687. “One Nation Under a Groove,” Funkadelic. Songwriters: George Clinton, Walter Junie” Morrison, Garry Shider; #28 pop/#1 R&B; 1978. At the peak of Parliament/Funkadelic’s commercial and artistic success, George Clinton made this statement that his various musical entities and their audience represented their own national identity. The intoxicating conundrum? How to dance, smoke a joint, and pledge allegiance simultaneously. George Clinton on writing the song, “We’d played a gig in Washington DC and afterwards two young girls, LaTanya and Darlene, came up to the car and told us it was was the best concert they’d ever seen. They said: ‘It was like one nation under a groove.’ As soon as I heard that, I knew it had to become a song. Initially, all I had was a hook – ‘One nation under a groove, gettin’ down just for the funk of it.’ In the studio, once we got a rhythm together, I pretty much ad-libbed the rest. I wanted the silky feel of the Dionne Warwick records with Burt Bacharach – a smooth groove, but funky.”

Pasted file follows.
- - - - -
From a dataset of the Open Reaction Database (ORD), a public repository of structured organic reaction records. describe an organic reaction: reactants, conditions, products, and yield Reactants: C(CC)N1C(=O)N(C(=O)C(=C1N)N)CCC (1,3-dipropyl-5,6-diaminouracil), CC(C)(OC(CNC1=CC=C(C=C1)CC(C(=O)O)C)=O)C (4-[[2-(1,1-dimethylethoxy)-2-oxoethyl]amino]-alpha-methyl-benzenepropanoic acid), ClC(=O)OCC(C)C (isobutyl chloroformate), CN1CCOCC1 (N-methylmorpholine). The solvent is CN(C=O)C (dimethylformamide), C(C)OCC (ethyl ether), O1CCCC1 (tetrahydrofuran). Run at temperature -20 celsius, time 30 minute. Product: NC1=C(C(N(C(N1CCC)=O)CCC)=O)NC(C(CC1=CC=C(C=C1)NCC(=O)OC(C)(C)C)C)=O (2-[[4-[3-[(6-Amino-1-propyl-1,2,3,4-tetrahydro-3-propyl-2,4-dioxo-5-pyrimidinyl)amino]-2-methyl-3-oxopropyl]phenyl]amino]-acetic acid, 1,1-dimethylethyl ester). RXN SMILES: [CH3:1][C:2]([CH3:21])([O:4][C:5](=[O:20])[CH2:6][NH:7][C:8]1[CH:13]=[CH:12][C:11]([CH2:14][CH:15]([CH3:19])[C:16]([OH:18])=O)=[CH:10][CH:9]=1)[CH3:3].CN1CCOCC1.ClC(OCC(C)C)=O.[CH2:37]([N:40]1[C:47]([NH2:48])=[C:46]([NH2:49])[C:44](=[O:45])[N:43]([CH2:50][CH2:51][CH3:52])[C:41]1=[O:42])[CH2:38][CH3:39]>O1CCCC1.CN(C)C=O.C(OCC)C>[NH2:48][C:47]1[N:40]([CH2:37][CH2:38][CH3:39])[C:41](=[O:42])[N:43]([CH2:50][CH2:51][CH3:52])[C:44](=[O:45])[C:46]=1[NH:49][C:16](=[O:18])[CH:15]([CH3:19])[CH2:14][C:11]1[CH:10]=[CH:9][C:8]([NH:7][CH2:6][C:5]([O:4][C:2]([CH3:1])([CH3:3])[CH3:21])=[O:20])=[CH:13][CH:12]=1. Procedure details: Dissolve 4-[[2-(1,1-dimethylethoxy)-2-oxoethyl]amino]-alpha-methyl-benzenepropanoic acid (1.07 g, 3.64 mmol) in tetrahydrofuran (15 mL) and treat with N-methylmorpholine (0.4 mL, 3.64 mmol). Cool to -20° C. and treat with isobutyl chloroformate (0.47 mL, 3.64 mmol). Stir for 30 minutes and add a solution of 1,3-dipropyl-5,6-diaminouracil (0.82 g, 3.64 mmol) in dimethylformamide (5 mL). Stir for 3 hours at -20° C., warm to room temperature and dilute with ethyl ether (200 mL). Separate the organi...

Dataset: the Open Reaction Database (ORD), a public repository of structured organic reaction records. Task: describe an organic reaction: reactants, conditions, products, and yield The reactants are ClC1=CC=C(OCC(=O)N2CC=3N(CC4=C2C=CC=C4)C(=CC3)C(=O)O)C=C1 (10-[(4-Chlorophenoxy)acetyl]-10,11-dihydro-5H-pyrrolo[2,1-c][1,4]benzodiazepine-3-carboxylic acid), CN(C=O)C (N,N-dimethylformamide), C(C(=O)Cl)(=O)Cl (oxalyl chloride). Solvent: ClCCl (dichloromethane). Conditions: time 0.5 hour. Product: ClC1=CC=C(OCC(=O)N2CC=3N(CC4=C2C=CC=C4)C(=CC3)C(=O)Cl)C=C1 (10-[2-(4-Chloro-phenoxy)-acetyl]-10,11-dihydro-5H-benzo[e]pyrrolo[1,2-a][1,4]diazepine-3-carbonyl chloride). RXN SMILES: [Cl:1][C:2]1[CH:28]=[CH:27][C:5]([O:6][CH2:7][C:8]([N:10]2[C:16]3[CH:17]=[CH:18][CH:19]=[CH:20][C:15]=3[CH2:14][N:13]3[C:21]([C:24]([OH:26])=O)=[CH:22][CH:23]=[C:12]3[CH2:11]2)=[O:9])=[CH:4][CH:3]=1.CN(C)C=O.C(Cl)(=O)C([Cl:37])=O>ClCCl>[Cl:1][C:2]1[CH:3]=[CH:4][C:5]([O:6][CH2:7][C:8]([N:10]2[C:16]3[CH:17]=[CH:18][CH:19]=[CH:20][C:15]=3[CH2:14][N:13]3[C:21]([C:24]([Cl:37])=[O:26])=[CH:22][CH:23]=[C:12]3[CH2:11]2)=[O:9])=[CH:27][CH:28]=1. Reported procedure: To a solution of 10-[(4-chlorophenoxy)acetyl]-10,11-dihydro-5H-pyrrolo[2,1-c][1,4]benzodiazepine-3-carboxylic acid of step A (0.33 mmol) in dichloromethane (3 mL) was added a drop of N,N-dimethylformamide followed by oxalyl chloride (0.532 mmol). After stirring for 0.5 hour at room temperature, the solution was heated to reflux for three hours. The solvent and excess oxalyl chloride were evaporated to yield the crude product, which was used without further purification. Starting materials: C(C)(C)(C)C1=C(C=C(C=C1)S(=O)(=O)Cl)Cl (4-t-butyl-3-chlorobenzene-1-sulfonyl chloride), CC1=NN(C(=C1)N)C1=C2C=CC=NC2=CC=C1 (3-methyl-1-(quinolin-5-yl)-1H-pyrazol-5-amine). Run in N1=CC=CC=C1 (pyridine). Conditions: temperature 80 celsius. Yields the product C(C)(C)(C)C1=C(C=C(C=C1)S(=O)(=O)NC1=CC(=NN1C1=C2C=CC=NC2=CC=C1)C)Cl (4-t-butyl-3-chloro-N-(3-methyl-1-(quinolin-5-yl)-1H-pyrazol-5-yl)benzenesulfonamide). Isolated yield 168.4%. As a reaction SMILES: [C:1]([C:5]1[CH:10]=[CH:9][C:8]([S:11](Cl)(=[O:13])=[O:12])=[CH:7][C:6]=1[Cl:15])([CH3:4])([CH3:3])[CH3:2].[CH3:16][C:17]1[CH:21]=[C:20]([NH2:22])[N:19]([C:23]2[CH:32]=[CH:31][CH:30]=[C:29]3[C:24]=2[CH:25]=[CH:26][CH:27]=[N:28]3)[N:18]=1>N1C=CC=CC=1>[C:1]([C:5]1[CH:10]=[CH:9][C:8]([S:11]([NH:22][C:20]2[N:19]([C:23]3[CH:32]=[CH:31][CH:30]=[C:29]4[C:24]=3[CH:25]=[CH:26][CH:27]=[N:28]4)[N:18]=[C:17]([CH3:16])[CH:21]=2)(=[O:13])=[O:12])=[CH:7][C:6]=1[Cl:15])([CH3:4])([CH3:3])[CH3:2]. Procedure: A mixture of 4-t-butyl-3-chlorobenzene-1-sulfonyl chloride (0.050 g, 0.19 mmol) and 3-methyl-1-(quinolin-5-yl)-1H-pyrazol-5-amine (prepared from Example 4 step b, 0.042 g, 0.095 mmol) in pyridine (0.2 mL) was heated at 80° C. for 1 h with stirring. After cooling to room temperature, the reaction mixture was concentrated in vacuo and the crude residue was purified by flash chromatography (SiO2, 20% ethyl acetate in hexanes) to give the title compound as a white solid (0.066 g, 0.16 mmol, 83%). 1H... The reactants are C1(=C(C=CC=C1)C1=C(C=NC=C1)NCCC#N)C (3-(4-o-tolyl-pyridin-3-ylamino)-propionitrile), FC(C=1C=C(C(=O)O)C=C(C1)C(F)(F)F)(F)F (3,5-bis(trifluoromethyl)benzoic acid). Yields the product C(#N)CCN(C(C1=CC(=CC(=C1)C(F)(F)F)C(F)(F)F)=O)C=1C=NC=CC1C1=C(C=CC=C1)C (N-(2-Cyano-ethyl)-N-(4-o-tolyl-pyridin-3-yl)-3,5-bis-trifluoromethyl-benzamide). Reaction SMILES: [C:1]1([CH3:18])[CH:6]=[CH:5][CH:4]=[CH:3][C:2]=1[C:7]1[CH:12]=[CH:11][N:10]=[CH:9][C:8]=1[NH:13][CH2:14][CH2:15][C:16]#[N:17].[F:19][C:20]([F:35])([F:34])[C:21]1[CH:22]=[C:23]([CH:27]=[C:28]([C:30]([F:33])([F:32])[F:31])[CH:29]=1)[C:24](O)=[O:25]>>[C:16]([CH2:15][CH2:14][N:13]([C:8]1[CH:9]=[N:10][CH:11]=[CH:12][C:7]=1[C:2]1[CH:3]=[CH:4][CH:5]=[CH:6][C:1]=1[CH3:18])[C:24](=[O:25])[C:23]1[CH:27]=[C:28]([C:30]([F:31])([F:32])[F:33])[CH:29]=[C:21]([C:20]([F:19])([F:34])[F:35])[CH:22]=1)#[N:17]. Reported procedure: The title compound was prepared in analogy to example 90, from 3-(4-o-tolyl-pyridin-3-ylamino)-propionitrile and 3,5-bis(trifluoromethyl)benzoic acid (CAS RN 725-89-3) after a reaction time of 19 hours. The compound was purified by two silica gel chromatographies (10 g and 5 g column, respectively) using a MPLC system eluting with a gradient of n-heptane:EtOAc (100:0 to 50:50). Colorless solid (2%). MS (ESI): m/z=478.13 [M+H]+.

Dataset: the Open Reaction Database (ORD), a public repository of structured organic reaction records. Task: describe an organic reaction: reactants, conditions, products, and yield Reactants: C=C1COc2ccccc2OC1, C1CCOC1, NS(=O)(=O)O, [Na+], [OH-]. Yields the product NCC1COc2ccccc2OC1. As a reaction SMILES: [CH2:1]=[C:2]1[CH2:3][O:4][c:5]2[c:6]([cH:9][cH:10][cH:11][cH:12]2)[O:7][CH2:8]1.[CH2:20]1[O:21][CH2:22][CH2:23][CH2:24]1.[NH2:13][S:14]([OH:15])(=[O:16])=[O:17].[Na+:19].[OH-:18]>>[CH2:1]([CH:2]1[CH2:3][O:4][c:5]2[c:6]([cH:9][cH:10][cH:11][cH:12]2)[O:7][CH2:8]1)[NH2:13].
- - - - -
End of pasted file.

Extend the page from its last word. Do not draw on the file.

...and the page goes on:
686. “Hoodoo Bash,” The Unholy Modal Rounders. Songwriter Antonia Stampfel; Did Not Chart; 1976. One of the more offbeat and entertaining albums of the 1970s was “Have Moicy!, a record thrown together in two days by a collection of unconventional folkies. Three different acts are billed on the album – Jeffrey Frederick & The Clamtones, Michael Hurley, and The Unholy Modal Rounders (fronted by the irrepressible Peter Stampfel). “Hoodoo Bash” chronicles a party with Thunderbird wine and a pound of hash and magic mushrooms and African dances and Indian visions with the all-purpose warning/welcome, “Another kind of life is hiding behind that door.” These promises of psychedelic transformation are underpinned with a gypsy influenced folk melody. I think it’s a safe bet that nobody involved in this record ever took, never mind passed, a drug test.